Work started in 2013 and is expected to be completed in 2018.

A new station concourse is being built to improve circulation; this requires the demolition of brick vaults between Stainer and Weston Streets, which will themselves become part of the new concourse (and therefore cease to be thoroughfares).[32] The space relinquished by the existing concourse will allow Network Rail to expand the adjacent bus station,[33] and new retail facilities will be built into the existing western arcade, which will be re-opened and extended to link the Underground station and Joiner Street.[34]

London Bridge station is undergoing a major transformation as part of a wider project known as Masterplan to accommodate longer 12-car Thameslink programme trains and provide many other benefits. Three terminus platforms are being closed and three new through-platforms created to allow additional services to continue either to Cannon Street or Charing Cross, or to Blackfriars and onwards via the Thameslink route.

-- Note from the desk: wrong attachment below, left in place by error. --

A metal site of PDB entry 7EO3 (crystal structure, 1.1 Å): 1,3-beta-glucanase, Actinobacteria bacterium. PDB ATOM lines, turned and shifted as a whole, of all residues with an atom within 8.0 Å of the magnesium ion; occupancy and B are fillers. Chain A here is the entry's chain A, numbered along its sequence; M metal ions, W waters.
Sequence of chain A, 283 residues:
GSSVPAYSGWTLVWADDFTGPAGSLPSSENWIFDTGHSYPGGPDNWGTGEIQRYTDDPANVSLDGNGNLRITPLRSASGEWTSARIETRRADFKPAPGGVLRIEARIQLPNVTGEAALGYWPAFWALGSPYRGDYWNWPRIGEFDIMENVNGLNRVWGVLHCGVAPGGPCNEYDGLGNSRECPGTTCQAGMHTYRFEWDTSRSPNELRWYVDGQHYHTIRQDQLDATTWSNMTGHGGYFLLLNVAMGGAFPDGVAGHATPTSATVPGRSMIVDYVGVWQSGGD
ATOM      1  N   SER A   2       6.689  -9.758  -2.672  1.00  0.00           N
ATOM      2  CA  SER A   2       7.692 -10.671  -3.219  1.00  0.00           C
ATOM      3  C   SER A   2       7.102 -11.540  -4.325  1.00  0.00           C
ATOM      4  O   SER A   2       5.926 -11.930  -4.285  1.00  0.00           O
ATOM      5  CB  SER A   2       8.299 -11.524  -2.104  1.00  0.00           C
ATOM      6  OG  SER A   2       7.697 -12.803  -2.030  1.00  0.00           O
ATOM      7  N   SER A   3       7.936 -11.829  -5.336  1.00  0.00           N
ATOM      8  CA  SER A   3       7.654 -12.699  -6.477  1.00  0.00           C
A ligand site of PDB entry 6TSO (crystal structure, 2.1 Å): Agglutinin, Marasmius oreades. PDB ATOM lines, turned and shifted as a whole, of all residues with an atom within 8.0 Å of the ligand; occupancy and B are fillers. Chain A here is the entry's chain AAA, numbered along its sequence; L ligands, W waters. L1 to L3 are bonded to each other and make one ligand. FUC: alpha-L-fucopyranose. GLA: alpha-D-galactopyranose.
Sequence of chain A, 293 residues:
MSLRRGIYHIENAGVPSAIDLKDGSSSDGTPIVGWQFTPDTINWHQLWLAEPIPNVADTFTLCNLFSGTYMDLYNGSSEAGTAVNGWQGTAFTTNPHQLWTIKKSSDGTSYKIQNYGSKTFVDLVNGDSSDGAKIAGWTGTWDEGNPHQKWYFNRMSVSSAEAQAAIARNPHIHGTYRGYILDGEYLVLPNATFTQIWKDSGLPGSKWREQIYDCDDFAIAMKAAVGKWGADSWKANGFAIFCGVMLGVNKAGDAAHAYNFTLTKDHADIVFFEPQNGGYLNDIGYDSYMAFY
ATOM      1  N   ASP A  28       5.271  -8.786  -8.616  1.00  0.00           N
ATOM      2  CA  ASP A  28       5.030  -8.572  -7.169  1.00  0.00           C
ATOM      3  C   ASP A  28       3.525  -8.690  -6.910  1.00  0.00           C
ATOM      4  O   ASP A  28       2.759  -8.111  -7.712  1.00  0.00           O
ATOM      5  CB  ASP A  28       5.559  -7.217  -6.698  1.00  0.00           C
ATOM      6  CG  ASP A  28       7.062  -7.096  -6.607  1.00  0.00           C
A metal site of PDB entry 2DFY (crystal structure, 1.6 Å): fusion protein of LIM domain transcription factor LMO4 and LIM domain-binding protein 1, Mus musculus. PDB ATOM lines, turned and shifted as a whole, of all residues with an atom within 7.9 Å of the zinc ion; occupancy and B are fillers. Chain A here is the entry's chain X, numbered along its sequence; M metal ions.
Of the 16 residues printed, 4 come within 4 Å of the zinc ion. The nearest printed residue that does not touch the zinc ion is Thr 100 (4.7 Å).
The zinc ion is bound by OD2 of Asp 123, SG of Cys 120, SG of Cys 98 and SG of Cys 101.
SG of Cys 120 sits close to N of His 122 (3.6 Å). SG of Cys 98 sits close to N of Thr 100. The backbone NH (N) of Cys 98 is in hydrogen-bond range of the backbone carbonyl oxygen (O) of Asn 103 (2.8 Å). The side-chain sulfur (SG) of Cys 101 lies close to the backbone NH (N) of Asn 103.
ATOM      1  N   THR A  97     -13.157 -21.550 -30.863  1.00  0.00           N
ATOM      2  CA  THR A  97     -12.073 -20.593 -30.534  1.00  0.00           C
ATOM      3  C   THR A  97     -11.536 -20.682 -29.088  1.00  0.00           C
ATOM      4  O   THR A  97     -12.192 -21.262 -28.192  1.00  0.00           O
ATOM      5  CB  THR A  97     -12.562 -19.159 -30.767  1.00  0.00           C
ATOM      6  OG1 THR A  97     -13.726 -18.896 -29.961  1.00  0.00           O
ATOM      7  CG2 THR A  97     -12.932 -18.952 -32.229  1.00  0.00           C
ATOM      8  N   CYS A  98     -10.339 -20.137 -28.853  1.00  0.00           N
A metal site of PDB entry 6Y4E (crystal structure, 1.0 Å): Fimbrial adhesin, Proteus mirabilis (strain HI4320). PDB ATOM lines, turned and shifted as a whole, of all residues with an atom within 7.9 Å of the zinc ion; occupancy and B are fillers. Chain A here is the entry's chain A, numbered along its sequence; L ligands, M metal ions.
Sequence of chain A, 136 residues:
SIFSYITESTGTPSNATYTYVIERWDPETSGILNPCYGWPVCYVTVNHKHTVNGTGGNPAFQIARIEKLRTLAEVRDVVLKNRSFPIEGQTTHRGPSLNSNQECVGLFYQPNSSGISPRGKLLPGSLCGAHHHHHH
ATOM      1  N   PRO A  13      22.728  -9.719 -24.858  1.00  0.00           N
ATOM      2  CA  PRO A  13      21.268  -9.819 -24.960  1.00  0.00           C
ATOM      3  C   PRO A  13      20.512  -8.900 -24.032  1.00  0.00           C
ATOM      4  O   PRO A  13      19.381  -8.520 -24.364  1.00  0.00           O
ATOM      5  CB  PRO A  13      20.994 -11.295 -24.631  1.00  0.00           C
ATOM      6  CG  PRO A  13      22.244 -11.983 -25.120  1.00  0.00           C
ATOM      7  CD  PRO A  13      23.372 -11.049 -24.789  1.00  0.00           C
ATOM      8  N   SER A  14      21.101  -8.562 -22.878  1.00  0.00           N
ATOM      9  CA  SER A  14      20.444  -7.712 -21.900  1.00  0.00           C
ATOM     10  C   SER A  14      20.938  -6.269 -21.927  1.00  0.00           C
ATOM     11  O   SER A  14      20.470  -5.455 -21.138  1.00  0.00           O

A plan of lines in and out of London Bridge Station after station rebuild

Station rebuild

There are two platforms on each line and two main sets of escalators to and from the Tooley Street ticket hall. All four platforms are directly accessible from the Borough High Street entrance/exit.

in common with all other stations on the extension. platform screen doors; some of these are now on display in the station. The Jubilee line platforms have been fitted with mosaics and fragments of pottery remains were found, including Roman, although trains had been running through non-stop from the previous month. To enable the Jubilee line to be constructed, months of major engineering works to relocate buried services in the surrounding streets had to be undertaken. A new ticket hall was created in the arches under the main-line station, providing improved interchange. During excavations a variety of Jubilee Line Extension as part of the [31] The Northern line station opened on 25 February 1900 as part of the

[30]